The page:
- Published: March 29, 2014
In the first frigid week of January, we planned our escape. I was looking online at plane tickets to Florida when my sister Kate checked in. She lives in Gunnison CO—often the coldest city in American—and I asked her how she survived the subzero temperatures. She said that face masks were standard Gunnison gear. I confided our plan to spend Spring Break in the Tampa Bay area with our father Tom and stepmother Sue. Kate was immediately keen to join us. We began talking dates and, by the evening, our older sister Heidi determined to meet us also.
Code-named “Tennis Camp”, the trip was committed to by all parties—including our hosts fortunately—and my sisters and I packed our swimsuits and sandals immediately…a mere seven weeks out. Just as the cold weather finally broke free of the two-coat temperatures gripping the north, Spring Break arrived and sent us south. This weekend found me in short sleeves and open-toe shoes playing cornhole in the front yard of my dad’s home in Seminole FL.
My father and stepmother live close to water. A 10 minute walk will bring you to Walsingham Park and its waterlilied pond. A fifteen minute drive delivers us to either the public beaches at Indian Rocks or Redington. We were overly optimistic in bringing swimsuits. The bay water was much too cold for swimming. Still we slipped on sandals and got our toes wet letting the frigid sweeping waves remind us of the bracing air temperatures we left behind for the weekend.
At my father’s house, Jeremy and I helped Tom kludge a sturdy repair to one of his vintage lawn chairs. We had to replace a broken bolt, and, since we didn’t want to undo the ancient chair webbing, all three of us were required in combined skill and effort to wedge the frame into position and send the new bolt through. We celebrated our successful at reengineering the fold of the folding chair with a toast and a round of cheers. We opened the garage door and held court in the front yard as neighbors passed by and introduced their children and pet dogs to Tom’s grandchildren.
It was here that the cornhole courts came out. The sisters found the wooden wedge-like structures nested together in the garage holding a hidden treasure of rockets seated within their hollow boxes. Popular in the state of Ohio, cornhole came as a pleasant surprise in Florida though perhaps it shouldn’t have. My stepmother Sue is an expatriate from Cleveland and, after a prolonged family visit north this summer, Tom and Sue returned devoted fans of the lawn game. Determined to keep up the skill level that they acquired in Cleveland, Tom built two cornhole courts from top-grade marine plywood and Sue made the toss bags from denim and dried corn. Sue fetched the corn bags for us, and we spaced each court a ten generous paces apart in the yard so the kids could play. As the children took more interest in the velcro pitch and catch, we took over the courts ourselves in short order.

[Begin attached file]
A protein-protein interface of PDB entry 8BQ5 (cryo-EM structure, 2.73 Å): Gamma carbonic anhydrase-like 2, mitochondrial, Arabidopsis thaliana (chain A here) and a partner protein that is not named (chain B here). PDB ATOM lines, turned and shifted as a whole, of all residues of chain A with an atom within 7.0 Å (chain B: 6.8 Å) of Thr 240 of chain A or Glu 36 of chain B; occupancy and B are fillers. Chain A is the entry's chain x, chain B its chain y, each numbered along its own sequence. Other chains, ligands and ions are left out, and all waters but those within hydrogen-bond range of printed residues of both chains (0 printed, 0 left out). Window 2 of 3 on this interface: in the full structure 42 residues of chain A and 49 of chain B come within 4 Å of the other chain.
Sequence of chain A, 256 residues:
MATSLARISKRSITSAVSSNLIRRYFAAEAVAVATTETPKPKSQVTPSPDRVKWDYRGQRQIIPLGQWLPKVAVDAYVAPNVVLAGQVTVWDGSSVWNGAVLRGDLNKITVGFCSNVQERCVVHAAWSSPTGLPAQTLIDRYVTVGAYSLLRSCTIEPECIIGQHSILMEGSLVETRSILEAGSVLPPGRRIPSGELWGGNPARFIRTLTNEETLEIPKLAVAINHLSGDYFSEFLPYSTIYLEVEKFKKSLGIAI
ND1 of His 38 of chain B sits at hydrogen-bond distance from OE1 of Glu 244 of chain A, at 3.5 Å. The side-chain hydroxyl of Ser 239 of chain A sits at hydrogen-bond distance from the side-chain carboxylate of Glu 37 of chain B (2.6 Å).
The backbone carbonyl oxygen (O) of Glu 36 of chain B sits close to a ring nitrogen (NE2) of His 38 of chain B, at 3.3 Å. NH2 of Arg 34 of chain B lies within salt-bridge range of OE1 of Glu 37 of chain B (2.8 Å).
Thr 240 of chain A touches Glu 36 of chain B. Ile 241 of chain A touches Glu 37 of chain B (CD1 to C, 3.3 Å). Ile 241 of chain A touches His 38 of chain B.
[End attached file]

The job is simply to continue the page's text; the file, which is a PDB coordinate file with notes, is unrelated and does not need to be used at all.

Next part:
Relieved of wool and fleece, our skin rejoiced in gentle heat of a Florida spring afternoon and in a long-awaited freedom from layers. Stripped of socks and suffocating leather, my bare toes padded about the neighborhood slipping into its sandy soil.
The gardens of the neighborhood are flush with fresh spring blooms and green shoots. My stepmother’s garden offered sprigs of parsley and rosemary, and I brushed my fingers over their tender leaves to pick up their savory fragrance. Friday afternoon, I brought in a few clippings with Sue’s blessing. Friday night’s dinner was a special gathering: a birthday dinner for my man Jeremy, sister Heidi, and stepmother Sue. I pledged a salad of kale and fruit for the meal and, with two hours to go before the meal began my preparation of a vinaigrette to dress the kale. I was honored to use a heirloom dish—my Great Grandma Katherine’s stoneware bowl—for the salad’s setting.
1/4 cup olive oil
1 tsp tangerine zest
2 tsp wine vinegar
1 tsp sweet white wine
1 tsp mint, minced
1 tsp parsley, minced
1/4 tsp rosemary, minced
1/4 tsp thyme
salt and pepper to taste
1 mango, sliced
2 radishes, shaved
4 cups hand-shredded kale
1/2 cup pistachios
Prepare the vinaigrette in the salad’s serving bowl. Zest the tangerines and add the zest to the bowl. Peel the tangerines and squeeze the juice of one quarter of a tangerine into the salad bowl. Separate the remaining tangerine wedges and slice each wedge into three sections. Set aside. Add the olive oil, vinegar, and wine around the inside of the bowl. Toss the minced herbs into the vinaigrette. Salt and pepper to taste. Toss the greens in the vinaigrette first until coated evenly. Then add the cut fruits, radish, and nuts.
Serves 4-8 people.
Uncertain about the quality of the organic greens brought at the big-box grocery store, we decide that my sister Heidi should make a backup salad—a traditional medley of tomatoes and vegetables—in case my salad was a bust. We wanted to be sure of success; the rest of the meal demanded it. Besides our salads, the meal featured three winning dishes by Sue: homemade corn bread, mashed organic potatoes, and a magnificent herbed filet mignon.
The filet mignon—a two pound cut of meat—was topped with a generous coat of compound butter. The compound butter mixed together a tablespoon of butter, a half teaspoon of dijon mustard, a minced garlic clove, a tablespoon of minced onion, a third of a cup of chopped parsley, and salt and pepper to taste. Rubbed then roasted, the steak was done to medium rare in 30 minutes in the heat of a 450 degree oven. My father sliced the roast into tender filets as we prepared glasses of kir royal—champagne and chambord—for toasting.
Despite my concern, my fruitful kale salad turned out to be a perfect foil for the flavorful meal. It entirely disappeared along with the rest of the splendid meal. Our spring break vacation is much like that meal…joyfully prepared and shared and gone much too quickly.